officer of the deck.
PoYwell's specific orders were to "proceed to the examination of the
river Manaate, the Mullet Keys and to cruise alongthe main coast
"North of Anclote Keys with a view to intercept the hostile Indians
in their retreat coastwise." In other words, the navy was to perform
a flanking and harassing action upon the Indians who were being
driven southward along the west coast of Florida by the army.
En route to Manatee, Powell boarded the Washington and passed
to Captain Jones additional orders to go south and investigate
Charlotte Harbor. Powell and his men spent Friday, March 18,
looking for Indians along both banks of the Manatee (to the head
of boat navigation) but none was sighted. The following day he
sailed to Anclote Keys where the sailors examined the area care-
fully and observed many signs of Indians, but from all indications
these were not of recent origin. The investigation took a little over
five days, after which they sailed south to Mullet Keys where the
process was repeated, but again the results were negative. The
weather had turned stormy, provisions were running low, no In-
dians had been found, and the discomfort of living in an open
boat prompted Powell to set sail for the Vandalia on the morning
of March 27. The group arrived the following evening.12 In es-
sence, Powell had performed the traditional naval function of a
boarding party except that he visited islands instead of vessels.
Three days later the Washington returned from its inspection of
Charlotte Harbor, and Captain Jones reported that on March 28
and 29 Lieutenant Smith had sighted an Indian encampment at the
mouth of the Myacca River. Smith could count twenty-two Sem-
inoles at this camp, and he could see many fires nearby. Since it
was obvious that the enemy outnumbered his small party, he de-
cided to send his two Indian guides to arrange a parley. As soon as
the two landed they were met by a band of warriors, and there
was a tense moment until a brave recognized one of the guides.
After that the two parties talked. The hostiles said they would
have shot white men, and they were very reluctant to pass on any
information to Indians working for the Americans. The guides
12. Powell to Webb, 28 Mar. 1836, Vandalia ship's log, 28 Mar. 1836,
Records, pp. 44-45, 135.

West India Squadron 23

could only report that the warriors were belligerent, determined,
and more numerous than Smith's force. There were no further
encounters with the Seminoles during the Washington's cruise.13
Powell and Rowan had two days of rest aboard ship before they
and Midshipman Lafayette Maynard, USN, were dispatched with
arms and provisions for fifteen days "to act against the Indians on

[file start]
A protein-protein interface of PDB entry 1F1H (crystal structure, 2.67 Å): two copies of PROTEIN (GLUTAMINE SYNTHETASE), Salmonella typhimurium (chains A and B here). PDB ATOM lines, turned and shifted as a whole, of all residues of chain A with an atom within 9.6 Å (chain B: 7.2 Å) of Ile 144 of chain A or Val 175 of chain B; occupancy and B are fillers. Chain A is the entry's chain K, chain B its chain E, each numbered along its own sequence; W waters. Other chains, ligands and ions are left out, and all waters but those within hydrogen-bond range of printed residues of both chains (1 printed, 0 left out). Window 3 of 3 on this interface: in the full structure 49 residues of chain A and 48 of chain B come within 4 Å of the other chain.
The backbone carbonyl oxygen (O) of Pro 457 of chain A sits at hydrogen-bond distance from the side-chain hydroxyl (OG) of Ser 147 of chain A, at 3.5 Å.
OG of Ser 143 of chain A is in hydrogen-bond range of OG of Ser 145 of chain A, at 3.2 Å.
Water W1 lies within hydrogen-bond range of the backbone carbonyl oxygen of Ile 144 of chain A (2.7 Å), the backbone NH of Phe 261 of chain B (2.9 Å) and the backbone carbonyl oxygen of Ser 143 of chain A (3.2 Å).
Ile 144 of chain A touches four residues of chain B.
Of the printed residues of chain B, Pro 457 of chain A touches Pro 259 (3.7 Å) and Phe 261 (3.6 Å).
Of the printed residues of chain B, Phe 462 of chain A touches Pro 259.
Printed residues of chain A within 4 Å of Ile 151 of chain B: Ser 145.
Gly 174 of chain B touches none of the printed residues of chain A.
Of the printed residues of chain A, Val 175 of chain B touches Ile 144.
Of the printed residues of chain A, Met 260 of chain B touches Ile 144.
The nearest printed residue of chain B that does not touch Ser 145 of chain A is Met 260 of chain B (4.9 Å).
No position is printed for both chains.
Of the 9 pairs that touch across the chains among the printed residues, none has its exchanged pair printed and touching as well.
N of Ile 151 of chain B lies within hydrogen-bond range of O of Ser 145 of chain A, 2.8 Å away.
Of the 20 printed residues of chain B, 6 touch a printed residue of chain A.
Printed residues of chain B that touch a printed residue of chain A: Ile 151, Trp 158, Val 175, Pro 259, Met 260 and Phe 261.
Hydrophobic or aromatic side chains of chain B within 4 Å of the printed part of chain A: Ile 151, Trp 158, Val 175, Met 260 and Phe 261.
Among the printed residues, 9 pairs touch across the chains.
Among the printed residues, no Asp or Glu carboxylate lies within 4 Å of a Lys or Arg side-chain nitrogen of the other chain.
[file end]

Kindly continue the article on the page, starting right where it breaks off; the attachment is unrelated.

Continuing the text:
the coast south of Tampa Bay." This expedition was the result of a
request from the new army commander in Florida, Major General
Winfield Scott, that Webb send revenue cutters-or any other
naval vessels that could be mustered-to Charlotte Harbor to
"blockade the rivers of that country." Scott was very anxious to
prevent the Indians from fleeing to the Everglades where they
could escape his military columns in central Florida.14
Powell sailed for Charlotte Harbor with two boats-a launch and
a cutter-containing forty officers and men, and at the entrance to
the bay they came upon two pirogues of fugitives from the fishing
rancho at Josefa Island.15 These refugees reported that on the pre-
vious evening their settlement had been attacked by a force of
about twenty-five Indians led by Chief Wy-ho-kee. Some of the
residents had fled in small boats; others had hidden the women and
children in the woods while the Seminoles plundered the settlement.
Lieutenant Powell directed his group to the stricken village. On
the way he picked up another boatload of fugitives whom he
urged to gather up the women and children hidden along the
route while his force pushed on to meet the enemy. When the
navy arrived at Josefa Island, they found that the marauders had
departed for their encampment on a key a few miles away. While
helping the civilians return to their homes, Powell sent Rowan in

13. Jones to Webb, 1 Apr., encl. in Dallas to SN, 9 Apr. 1836, Capt. Itrs.
14. Vandalia ship's log, 31 Mar. 1836, Records, p. 136; Lindsay to Webb,
21 Mar., encl. in Dallas to SN, 9 Apr. 1836, Capt. Itrs.
15. A search of contemporary maps of Florida during this period failed to
identify Josefa Island, yet Powell mentions it in his report and again in con-
nection with a later expedition. Powell to Webb, 17 Apr. 1836, Records, pp.
56-57; Powell to Crabb, 8 Dec. 1836, A&N, 4:298-99. However, E. Ashby
Hammond of the University of Florida is of the opinion that the present day
Useppa Island is Powell's Josefa Island. His studies lead him to believe both
Powell's and the present name are corruptions from JosB's Island, named for
Jos6 Caldes who was the leader of a fishing rancho in Charlotte Harbor dur-
ing the 1820s until forced to move by the conflict in 1836. James M. Ingram,
M.D., suggests that Useppa is the corruption of Josefa, and that the island
was named after the pirate Gasparilla's mistress who was kept on this island.
Ingram, Journey's End, p. 3.

the cutter with guides to investigate the hostiles' camp. The fol-
lowing morning the sailors came upon a small group of Seminoles
just south of Charlotte Bay, and Rowan was able to get close to
the camp before he was sighted. The engagement was short and
sharp; two Indians were killed and two taken prisoner. Meanwhile,
Lieutenant Powell's main group had been joined by the cutter
Dallas, Captain Farnifold Green, USRM, which was sailing just off
the coast. When these units joined Rowan's force the captive In-
dians were placed aboard the Dallas for safekeeping. While Powell
made arrangements for the prisoners, Rowan trailed another band
of Indians to Sanibel Island, but no contact was made.16